Omitted Creditors in Chapter 7 Bankruptcy: Motion to Reopen is Not Necessary
Question: What if a debt was accidentally omitted from the chapter 7 schedules, and it’s not discovered until after the case discharged – is that debt still owed?
Answer: If the chapter 7 was a no-asset case (nothing liquidated for payment to creditors), and the debt was otherwise dischargeable (i.e., not taxes, or student loans, or child support, etc.), then the debt is DISCHARGED (eliminated) even though it wasn’t listed.
Many people (even some lawyers and judges) erroneously conclude that unlisted debts aren’t discharged. To the contrary, there’s a substantial body of law that says otherwise. Here’s the general rule: A CHAPTER 7 DISCHARGE in a no-asset case covers ALL (otherwise dischargeable) DEBTS, WHETHER THEY WERE LISTED (scheduled) OR NOT. This Order written by Judge Margaret Murphy from the Northern District of Georgia DENIES a Motion to Reopen a chapter 7 case to add an omitted creditor, because such a motion is moot.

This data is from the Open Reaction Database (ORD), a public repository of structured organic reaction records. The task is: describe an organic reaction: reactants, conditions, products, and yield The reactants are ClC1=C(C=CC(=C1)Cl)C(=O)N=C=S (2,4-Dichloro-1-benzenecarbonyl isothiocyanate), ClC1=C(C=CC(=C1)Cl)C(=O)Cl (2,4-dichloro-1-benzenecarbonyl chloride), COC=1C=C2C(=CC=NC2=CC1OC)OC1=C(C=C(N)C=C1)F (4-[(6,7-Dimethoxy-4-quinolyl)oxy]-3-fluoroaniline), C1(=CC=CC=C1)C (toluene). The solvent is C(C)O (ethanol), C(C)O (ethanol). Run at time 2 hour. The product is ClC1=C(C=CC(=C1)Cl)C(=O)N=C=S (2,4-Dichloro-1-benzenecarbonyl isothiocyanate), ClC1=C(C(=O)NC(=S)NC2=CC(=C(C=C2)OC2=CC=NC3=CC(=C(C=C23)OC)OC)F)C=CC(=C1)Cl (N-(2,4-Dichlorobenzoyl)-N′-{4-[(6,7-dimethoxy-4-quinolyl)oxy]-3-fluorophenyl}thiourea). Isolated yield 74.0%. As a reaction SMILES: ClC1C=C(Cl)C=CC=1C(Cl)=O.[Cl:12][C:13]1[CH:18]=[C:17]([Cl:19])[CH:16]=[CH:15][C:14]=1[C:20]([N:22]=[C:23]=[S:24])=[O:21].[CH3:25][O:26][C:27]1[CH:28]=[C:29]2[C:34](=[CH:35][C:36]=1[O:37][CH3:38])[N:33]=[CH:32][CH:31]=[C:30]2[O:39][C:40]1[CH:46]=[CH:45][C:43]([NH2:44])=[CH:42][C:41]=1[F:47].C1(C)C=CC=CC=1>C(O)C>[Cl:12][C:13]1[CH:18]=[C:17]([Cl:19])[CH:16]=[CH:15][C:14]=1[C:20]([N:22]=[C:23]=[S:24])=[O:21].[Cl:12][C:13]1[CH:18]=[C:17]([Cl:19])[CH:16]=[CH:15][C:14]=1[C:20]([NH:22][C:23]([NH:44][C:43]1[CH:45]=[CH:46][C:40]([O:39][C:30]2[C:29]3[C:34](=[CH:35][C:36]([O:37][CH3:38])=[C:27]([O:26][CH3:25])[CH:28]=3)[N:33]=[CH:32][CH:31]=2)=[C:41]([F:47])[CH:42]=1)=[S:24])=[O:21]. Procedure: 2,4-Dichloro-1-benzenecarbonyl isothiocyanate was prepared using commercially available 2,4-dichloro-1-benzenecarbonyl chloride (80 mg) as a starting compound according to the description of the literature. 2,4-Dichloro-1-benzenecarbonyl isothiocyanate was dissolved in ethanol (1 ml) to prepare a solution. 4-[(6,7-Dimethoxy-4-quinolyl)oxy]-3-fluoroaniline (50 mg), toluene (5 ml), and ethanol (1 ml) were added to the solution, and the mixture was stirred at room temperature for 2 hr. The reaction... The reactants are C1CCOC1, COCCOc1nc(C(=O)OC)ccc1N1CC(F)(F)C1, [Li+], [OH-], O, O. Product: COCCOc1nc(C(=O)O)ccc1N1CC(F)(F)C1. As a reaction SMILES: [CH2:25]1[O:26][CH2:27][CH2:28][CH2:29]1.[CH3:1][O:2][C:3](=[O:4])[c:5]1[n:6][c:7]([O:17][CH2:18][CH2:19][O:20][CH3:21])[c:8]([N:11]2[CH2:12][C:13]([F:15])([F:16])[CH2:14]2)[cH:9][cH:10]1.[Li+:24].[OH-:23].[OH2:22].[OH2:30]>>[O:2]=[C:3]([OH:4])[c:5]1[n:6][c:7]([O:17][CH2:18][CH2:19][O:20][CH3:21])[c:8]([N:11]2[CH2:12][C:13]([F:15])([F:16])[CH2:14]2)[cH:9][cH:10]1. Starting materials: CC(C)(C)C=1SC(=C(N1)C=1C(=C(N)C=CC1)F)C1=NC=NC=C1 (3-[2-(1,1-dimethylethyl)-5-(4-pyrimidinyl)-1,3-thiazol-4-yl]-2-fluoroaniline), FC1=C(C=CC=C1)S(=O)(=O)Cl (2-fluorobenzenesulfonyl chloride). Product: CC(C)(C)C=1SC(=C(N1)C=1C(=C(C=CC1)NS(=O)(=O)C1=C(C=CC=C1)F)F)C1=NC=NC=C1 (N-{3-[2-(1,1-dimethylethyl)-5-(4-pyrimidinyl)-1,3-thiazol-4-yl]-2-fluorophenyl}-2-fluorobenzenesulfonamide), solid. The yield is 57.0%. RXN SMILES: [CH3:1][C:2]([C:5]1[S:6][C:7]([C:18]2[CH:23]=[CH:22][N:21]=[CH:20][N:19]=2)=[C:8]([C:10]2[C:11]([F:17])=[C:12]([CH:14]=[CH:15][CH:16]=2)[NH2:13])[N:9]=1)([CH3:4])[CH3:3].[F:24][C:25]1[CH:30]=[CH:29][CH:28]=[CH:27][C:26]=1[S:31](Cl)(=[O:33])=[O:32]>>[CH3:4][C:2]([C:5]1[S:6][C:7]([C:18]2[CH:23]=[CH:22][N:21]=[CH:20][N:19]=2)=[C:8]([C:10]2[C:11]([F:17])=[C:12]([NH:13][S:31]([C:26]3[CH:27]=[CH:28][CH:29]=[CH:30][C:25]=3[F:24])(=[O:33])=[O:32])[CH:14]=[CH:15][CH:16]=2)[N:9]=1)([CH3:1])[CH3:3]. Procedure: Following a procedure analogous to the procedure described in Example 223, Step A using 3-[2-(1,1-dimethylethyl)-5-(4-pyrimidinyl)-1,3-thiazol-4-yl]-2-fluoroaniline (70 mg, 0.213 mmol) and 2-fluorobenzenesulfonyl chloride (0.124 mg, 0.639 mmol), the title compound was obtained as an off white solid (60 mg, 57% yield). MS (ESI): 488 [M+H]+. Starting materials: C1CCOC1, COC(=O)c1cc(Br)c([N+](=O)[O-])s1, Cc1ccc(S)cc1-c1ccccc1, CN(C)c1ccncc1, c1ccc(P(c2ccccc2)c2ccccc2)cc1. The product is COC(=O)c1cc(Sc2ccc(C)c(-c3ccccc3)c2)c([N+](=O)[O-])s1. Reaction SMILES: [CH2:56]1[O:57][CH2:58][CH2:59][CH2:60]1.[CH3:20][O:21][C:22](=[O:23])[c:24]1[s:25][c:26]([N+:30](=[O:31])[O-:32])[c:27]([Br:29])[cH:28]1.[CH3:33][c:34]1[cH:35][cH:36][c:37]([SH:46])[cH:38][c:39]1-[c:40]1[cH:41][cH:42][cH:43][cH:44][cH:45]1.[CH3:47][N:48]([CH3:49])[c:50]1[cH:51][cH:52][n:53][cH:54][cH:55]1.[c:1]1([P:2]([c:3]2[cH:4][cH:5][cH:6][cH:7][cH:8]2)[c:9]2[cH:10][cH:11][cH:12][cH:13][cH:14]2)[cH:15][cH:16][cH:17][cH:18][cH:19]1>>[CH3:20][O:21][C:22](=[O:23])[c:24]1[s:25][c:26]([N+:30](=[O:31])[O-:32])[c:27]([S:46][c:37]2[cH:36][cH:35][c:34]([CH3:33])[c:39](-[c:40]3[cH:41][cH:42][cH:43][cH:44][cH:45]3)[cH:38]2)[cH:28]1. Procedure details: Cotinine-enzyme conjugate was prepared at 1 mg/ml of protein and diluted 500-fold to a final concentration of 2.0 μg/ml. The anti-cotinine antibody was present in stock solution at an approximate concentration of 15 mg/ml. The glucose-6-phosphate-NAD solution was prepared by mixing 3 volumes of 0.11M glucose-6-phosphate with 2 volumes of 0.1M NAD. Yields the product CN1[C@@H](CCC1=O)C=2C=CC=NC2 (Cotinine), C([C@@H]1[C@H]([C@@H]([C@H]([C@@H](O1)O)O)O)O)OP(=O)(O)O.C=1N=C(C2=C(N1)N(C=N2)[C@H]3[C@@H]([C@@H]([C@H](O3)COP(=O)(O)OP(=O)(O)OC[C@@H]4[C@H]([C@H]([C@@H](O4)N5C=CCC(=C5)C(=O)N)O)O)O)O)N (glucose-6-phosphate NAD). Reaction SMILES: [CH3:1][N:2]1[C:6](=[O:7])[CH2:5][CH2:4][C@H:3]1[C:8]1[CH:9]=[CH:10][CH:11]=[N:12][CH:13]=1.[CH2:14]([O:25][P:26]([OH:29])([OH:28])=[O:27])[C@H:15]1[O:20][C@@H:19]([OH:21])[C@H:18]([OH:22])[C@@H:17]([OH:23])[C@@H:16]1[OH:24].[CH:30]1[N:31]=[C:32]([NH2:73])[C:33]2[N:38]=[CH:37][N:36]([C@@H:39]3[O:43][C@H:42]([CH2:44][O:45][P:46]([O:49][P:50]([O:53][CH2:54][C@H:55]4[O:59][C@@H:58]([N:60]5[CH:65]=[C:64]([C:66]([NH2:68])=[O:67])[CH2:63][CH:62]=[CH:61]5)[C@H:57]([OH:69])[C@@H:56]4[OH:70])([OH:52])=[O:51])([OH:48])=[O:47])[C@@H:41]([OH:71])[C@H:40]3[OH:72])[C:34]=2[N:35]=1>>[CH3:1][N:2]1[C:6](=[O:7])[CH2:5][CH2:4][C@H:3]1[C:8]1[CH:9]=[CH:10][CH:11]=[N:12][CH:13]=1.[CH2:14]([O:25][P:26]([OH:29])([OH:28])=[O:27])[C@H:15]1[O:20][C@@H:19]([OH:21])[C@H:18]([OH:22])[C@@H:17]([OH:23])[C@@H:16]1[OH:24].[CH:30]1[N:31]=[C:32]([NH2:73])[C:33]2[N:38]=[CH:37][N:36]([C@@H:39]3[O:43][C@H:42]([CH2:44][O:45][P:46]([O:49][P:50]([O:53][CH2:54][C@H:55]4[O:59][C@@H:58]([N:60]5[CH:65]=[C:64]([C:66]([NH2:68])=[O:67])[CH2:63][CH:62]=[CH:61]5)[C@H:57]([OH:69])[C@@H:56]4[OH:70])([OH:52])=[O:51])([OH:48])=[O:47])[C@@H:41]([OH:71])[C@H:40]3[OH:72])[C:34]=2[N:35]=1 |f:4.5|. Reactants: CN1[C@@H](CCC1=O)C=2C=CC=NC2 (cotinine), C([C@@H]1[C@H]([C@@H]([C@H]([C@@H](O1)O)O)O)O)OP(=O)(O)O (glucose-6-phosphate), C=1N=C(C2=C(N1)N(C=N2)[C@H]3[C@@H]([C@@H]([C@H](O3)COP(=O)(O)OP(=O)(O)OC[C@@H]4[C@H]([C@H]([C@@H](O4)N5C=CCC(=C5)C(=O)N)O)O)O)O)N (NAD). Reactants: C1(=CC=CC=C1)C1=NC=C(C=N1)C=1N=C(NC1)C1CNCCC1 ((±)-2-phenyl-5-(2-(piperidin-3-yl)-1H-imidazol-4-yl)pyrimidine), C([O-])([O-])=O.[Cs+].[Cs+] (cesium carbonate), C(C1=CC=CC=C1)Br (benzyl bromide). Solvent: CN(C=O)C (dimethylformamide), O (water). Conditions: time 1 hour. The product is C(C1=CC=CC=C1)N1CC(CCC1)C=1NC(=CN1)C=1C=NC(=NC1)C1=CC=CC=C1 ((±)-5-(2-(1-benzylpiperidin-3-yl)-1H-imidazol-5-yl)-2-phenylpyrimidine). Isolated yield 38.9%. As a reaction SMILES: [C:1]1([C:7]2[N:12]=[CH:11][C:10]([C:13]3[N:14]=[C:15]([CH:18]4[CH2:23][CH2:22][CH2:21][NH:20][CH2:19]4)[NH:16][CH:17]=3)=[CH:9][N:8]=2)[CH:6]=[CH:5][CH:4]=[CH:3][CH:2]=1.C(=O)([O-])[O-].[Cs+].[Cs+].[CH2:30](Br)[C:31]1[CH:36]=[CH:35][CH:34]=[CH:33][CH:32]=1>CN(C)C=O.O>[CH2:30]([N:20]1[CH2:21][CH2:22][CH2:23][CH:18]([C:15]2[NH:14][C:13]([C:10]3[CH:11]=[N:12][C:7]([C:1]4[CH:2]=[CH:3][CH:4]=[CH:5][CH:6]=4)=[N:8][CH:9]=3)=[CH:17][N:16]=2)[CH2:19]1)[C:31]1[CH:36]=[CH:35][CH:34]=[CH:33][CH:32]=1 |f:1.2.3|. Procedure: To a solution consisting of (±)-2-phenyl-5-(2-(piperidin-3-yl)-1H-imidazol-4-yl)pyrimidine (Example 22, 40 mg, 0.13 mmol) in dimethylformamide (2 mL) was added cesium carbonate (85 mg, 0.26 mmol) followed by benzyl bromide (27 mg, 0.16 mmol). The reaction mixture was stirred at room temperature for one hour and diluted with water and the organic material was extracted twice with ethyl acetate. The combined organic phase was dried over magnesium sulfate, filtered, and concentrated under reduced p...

Over the years, I’ve encountered the situation more times than I can remember. Lately, whenever a creditor insists that the debt owed to them by my client isn’t discharged because it was omitted, I send the creditor a copy of Judge Murphy’s Order, along with a copy of this article written by Alexander L. Edgar. The article contains an in-depth analysis of the applicable Code sections and case law.
If you’ve got a bankruptcy question, call or e-mail me for a free and confidential consultation.
Brian R. Cahn: firstname.lastname@example.org
Cartersville | Calhoun | Dallas | Dalton | Atlanta
Posted on October 14, 2011, in Bankruptcy and tagged Attorney, attorneys, Bankruptcy, Bartow, Brian Cahn, Calhoun, Cartersville, Chapter 13, Chapter 7, Chattooga, Cobb, Dallas, Dalton, Lawyer, motion to reopen, Murray, North Georgia, omitted, Paulding, Polk, Rome, Whitfield. Bookmark the permalink. Leave a comment.